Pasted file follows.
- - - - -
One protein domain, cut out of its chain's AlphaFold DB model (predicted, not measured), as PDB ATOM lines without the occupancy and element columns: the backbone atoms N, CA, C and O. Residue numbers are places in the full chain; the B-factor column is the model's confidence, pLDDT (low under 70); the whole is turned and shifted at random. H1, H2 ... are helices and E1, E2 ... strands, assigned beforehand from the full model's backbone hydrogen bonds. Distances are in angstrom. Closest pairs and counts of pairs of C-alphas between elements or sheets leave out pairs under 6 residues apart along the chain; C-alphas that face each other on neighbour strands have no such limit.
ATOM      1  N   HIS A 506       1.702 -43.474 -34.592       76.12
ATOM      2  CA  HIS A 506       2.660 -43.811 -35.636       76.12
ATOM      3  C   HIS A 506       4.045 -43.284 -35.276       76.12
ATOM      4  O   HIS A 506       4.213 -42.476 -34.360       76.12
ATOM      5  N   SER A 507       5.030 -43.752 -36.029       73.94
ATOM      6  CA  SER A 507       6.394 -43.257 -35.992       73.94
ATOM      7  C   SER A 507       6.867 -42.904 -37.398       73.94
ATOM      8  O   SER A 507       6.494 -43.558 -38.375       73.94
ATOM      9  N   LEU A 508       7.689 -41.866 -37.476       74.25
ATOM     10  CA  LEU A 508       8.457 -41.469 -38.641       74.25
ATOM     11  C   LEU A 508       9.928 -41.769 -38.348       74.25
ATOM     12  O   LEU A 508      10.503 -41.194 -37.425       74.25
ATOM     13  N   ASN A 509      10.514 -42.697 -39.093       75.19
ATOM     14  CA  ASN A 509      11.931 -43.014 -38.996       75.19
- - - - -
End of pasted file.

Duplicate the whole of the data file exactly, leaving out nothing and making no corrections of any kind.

One protein domain, cut out of its chain's AlphaFold DB model (predicted, not measured), as PDB ATOM lines without the occupancy and element columns: the backbone atoms N, CA, C and O. Residue numbers are places in the full chain; the B-factor column is the model's confidence, pLDDT (low under 70); the whole is turned and shifted at random. H1, H2 ... are helices and E1, E2 ... strands, assigned beforehand from the full model's backbone hydrogen bonds. Distances are in angstrom. Closest pairs and counts of pairs of C-alphas between elements or sheets leave out pairs under 6 residues apart along the chain; C-alphas that face each other on neighbour strands have no such limit.
ATOM      1  N   HIS A 506       1.702 -43.474 -34.592       76.12
ATOM      2  CA  HIS A 506       2.660 -43.811 -35.636       76.12
ATOM      3  C   HIS A 506       4.045 -43.284 -35.276       76.12
ATOM      4  O   HIS A 506       4.213 -42.476 -34.360       76.12
ATOM      5  N   SER A 507       5.030 -43.752 -36.029       73.94
ATOM      6  CA  SER A 507       6.394 -43.257 -35.992       73.94
ATOM      7  C   SER A 507       6.867 -42.904 -37.398       73.94
ATOM      8  O   SER A 507       6.494 -43.558 -38.375       73.94
ATOM      9  N   LEU A 508       7.689 -41.866 -37.476       74.25
ATOM     10  CA  LEU A 508       8.457 -41.469 -38.641       74.25
ATOM     11  C   LEU A 508       9.928 -41.769 -38.348       74.25
ATOM     12  O   LEU A 508      10.503 -41.194 -37.425       74.25
ATOM     13  N   ASN A 509      10.514 -42.697 -39.093       75.19
ATOM     14  CA  ASN A 509      11.931 -43.014 -38.996       75.19